Let me give an example. In hisThe Economy of the Earth  Mark Sagoff described a classic instance of this kind of thing.  The Disney Corp. had wanted to build a ski resort in a Sierra wilderness in California. The issue had garnered considerable attention within the state.  Sagoff, who taught in California, asked his students whether they would ski there if the resort were built.  Most said they would.  He then asked whether they thought the resort should be built.  None said yes.

For years I repeated a version of this thought experiment and always got the same general pattern of responses.  I always used local cases.  Sometimes it would be a possible highway along the Cascade crest in Washington.  Such a road would bring many lakes and other scenic attractions closer to hikers as well as giving drivers an extraordinarily beautiful drive.  It would be a toll road of unsurpassed beauty.  When I taught in New York state my example was a restaurant atop Mt. Marcy, the state’s highest point.  The restaurant would be reached by a beautiful gondola ride providing fantastic views, and as diners ate it would rotate, giving them an extraordinary dining experience.  Most of my students said they would drive the road or eat at the restaurant.  So did I.

These examples demonstrated that it was possible for a highly profitable enterprise to be built where the profits came from people who universally believed it should never have been built, and who would regard themselves as better off if it had not been.  No logical problem arose because the contrasting choices were made in very different contexts.  But given that capital could easily be amassed for a profitable road or restaurant, but would be very difficult to obtain from a vastly larger number of people who disapproved such a use and did not think of these values in monetary terms, organization costs guaranteed the market context was not neutral in enabling the initial choice to be made.

Freedom and the market

Subjectivism has been used to defend individual freedom of choice, but to the degree values are not subjective – matters of taste – subordinating them to impersonal processes that treat all values as divisible into other values denies important elements of what individuals really are, and so distort any social analysis based purely on that insight.

The common Austrian lack or interest in, or sympathy for issues of power relations in employment so long as the relations are formally “contractual” is a case in point.  This is not the case with all Austrian economists.  David Prychitko, Paul Lewis, and Rob Garnett have all addressed issues involved here.  But they seem to work in isolation. I think a better appreciation of the market as a spontaneous order would give their work more attention.

When values are expressed in terms of utility alone, the logic of organization subordinates everything else to maximizing utility by making whatever is valued instrumentally completely powerless vis-à-vis the valuer/owner.  Doing so makes it able to be used ever more “efficiently” as expressed in market terms.  When “labor” is separated from the worker, and becomes a commodity sold to a “boss” then the logic of the transaction requires the boss to seek as much control as is possible over the labor.  Any consideration of the laborer during the time of work is based on increasing labor’s utility for the boss, very much as if a slave owner fed a slave well because such slaves had greater strength and energy to devote to serving the master.  Because labor is not something that can be separated from the on going life of the worker, workers will have an interest in keeping as much of their  labor/life under their own control as possible, unlike when they sell an apple they grew to another.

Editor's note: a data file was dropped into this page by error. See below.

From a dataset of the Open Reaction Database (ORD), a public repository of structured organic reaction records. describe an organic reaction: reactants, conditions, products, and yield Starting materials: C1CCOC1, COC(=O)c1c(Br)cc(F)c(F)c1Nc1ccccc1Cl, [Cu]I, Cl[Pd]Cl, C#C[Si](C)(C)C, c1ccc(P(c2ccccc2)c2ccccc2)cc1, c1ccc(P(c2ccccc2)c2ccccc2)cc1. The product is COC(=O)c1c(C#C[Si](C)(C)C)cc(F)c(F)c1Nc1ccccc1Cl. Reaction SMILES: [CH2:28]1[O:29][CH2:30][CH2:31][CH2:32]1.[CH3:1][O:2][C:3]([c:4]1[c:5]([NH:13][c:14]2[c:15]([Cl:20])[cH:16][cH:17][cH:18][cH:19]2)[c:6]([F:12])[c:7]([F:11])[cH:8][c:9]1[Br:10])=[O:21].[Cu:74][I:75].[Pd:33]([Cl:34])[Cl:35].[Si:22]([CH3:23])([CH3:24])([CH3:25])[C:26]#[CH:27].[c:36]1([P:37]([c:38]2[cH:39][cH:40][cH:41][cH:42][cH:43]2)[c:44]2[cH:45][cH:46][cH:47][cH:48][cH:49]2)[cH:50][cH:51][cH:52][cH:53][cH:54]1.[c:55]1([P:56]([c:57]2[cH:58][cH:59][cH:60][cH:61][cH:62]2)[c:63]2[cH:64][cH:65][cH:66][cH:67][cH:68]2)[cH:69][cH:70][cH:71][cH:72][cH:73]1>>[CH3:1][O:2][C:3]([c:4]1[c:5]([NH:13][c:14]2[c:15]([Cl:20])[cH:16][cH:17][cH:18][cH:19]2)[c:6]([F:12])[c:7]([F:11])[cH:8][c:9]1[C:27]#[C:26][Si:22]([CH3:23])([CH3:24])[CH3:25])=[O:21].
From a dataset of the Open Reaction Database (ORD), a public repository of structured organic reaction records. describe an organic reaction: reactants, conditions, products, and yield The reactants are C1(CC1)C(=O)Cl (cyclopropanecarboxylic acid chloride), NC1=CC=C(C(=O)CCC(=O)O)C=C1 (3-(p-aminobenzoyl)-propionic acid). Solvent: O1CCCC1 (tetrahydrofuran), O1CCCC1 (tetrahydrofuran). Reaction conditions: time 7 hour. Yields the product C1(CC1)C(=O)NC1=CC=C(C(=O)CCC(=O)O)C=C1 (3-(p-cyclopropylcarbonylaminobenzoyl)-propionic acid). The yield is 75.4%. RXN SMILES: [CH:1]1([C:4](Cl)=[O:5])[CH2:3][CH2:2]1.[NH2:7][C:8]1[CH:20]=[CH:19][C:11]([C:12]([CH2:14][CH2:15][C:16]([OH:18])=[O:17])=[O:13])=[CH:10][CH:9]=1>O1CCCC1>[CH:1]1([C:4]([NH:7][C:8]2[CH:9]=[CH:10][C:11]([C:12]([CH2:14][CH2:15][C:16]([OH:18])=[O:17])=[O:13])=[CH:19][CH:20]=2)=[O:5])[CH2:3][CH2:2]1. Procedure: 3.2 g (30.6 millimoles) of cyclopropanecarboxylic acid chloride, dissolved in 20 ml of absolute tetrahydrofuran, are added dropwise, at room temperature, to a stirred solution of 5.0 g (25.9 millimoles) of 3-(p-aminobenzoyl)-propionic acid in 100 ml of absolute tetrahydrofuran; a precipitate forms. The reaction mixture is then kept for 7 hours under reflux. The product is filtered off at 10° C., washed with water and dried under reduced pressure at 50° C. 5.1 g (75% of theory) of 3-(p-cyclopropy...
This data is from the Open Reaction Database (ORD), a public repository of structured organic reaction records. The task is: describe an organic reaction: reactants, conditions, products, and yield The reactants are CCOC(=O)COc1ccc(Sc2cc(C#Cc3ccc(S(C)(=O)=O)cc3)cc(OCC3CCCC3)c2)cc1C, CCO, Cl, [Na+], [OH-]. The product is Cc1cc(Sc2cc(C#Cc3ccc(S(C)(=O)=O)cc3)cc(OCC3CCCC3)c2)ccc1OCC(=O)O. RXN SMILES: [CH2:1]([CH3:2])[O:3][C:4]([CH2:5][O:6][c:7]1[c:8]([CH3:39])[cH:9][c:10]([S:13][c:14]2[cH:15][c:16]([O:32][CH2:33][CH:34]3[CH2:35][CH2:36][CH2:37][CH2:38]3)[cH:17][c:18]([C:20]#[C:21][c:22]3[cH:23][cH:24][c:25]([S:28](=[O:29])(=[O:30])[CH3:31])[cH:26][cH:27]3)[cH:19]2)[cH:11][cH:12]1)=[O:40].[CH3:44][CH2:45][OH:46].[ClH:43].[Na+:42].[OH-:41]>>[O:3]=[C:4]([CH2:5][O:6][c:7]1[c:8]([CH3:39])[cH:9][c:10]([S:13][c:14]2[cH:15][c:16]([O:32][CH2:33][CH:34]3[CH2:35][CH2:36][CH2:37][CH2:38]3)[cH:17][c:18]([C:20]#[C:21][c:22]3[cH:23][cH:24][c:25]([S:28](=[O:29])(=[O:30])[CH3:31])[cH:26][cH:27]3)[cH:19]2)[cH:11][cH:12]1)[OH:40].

My point is not that labor is slavery.  No. My point is that when we think of something only in terms of its utility, the logic that follows means that whoever buys the thing of utility should then be able to maximize the efficiency with which it can serve his or her goals.  This may fit a genuine object, but it does not fit a human being, and very arguably there are other things that can be bought and sold where this logic does not fit either.

Intersubjective comparisons of utility

The common Austrian claim that “interpersonal comparisons of utility cannot be made” is easily seen as wrong as soon as radical subjectivism as reflected in prices is seen as a systemic feature of the market order and not an attribute of individuals.  Every parent knows that such comparisons can in fact be made, and makes them continually.  This cannot be avoided while raising a child.

Good friends also do this all the time.  Ironically, more than a few of us are often more aware of what will be good for our friends under certain circumstances than of what will be good for us.  This does not mean that we should use coercion to enforce our awareness.  That is a entirely separate issue.  But it does mean that the claim we cannot make well grounded interpersonal comparisons of utility is false, and that human life in fact depends on our doing so.



To the degree that values are instrumental, the market vastly increases their usefulness.  Nothing exceeds it in this regard.  But to the degree that values are not instrumental the market’s relation to them becomes far more ambiguous, and can ever be destructive.

This little essay forms a part of the case I am making that the market as a whole is not the realm of human freedom, civil society is.  Part of the market falls within the realm of civil society, but not all of it.  I hope that those who argue the market as a whole is the realm of freedom will take the time to give me rebutting arguments.